For many, understanding every aspect of personal finance can be daunting. From investments to retirement to insurance, the decisions can be overwhelming.

That's where a financial advisor comes in.

Whether you have significant assets to manage—or if you are just starting to accumulate wealth—we have the tools and background to provide the services that may fit your needs.

What makes one car worth $200,000 and another $20,000? Although we might all have an answer, that answer likely differs from person to person. The value of a financial advisor is similarly difficult to define. For some investors without the time, willingness, or ability to confidently handle their financial matters, working with a financial advisor may be a matter of peace of mind: They may simply prefer to spend their time doing something—anything—else. Maybe they feel overwhelmed by product choices in the fund industry, where even the number of choices for the new product on the block—ETFs—exceeds 1,000. For these investors, using an advisor is an easy decision. For more knowledgeable investors, an advisor can serve as as an emotional buffer to remind you of what you already know, but are struggling emotionally to perform. An advisor can "talk you off the ledge", as it were.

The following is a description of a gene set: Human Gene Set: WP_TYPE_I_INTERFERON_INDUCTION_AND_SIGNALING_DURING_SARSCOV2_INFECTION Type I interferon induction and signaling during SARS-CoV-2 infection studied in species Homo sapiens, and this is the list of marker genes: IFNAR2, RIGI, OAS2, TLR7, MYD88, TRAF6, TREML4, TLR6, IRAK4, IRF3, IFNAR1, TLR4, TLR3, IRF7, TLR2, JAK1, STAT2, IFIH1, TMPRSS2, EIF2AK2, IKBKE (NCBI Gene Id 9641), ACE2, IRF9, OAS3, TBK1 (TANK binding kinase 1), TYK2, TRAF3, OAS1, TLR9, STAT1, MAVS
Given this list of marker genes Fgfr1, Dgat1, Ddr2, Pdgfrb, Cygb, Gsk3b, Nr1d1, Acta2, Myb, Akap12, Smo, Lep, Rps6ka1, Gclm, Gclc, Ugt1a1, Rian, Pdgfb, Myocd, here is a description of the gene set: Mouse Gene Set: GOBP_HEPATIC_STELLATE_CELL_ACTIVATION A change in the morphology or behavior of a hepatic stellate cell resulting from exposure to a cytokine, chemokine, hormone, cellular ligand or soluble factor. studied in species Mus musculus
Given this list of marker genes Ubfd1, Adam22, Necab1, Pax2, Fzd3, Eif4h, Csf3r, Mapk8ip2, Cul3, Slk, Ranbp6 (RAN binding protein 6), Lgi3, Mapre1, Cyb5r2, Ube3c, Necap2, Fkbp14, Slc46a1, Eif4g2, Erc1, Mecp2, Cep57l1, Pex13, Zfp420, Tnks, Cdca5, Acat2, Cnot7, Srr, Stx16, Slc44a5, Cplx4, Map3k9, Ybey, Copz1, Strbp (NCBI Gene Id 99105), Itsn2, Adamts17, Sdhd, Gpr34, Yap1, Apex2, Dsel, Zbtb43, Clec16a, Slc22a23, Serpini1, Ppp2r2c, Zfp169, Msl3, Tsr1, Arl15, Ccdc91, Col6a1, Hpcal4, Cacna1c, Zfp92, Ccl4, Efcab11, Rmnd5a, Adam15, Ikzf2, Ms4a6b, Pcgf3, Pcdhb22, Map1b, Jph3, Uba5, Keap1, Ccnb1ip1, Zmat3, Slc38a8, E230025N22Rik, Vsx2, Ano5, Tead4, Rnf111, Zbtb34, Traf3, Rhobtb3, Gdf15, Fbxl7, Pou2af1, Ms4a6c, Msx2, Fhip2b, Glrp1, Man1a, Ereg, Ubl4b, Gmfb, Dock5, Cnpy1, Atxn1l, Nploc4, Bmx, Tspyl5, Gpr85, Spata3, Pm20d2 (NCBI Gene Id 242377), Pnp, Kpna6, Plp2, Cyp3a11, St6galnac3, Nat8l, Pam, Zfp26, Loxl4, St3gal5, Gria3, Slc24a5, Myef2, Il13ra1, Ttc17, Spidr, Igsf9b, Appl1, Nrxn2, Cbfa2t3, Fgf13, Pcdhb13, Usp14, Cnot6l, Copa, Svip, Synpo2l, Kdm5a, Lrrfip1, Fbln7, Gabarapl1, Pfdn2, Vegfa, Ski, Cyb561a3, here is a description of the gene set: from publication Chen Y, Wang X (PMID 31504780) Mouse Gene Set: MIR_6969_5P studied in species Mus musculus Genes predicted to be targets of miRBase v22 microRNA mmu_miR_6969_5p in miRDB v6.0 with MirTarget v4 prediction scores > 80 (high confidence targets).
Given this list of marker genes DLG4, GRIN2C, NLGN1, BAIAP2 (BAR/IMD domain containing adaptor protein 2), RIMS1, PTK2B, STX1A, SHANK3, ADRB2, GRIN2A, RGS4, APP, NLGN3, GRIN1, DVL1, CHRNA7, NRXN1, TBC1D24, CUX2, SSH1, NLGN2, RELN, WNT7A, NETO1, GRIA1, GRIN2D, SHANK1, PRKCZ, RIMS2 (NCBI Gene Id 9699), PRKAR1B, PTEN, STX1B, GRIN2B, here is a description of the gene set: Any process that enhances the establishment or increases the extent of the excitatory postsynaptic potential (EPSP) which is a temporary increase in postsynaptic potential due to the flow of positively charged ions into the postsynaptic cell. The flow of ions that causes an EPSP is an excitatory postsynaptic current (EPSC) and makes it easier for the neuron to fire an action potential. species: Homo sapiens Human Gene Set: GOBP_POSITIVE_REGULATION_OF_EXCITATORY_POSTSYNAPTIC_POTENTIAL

While impossible to measure, in this context the value of a financial advisor is very real to clients. The overwhelming majority of mutual fund assets are advised, so investors have already indicated that they strongly value professional investment advice. We don't need to see oxygen to feel its benefits.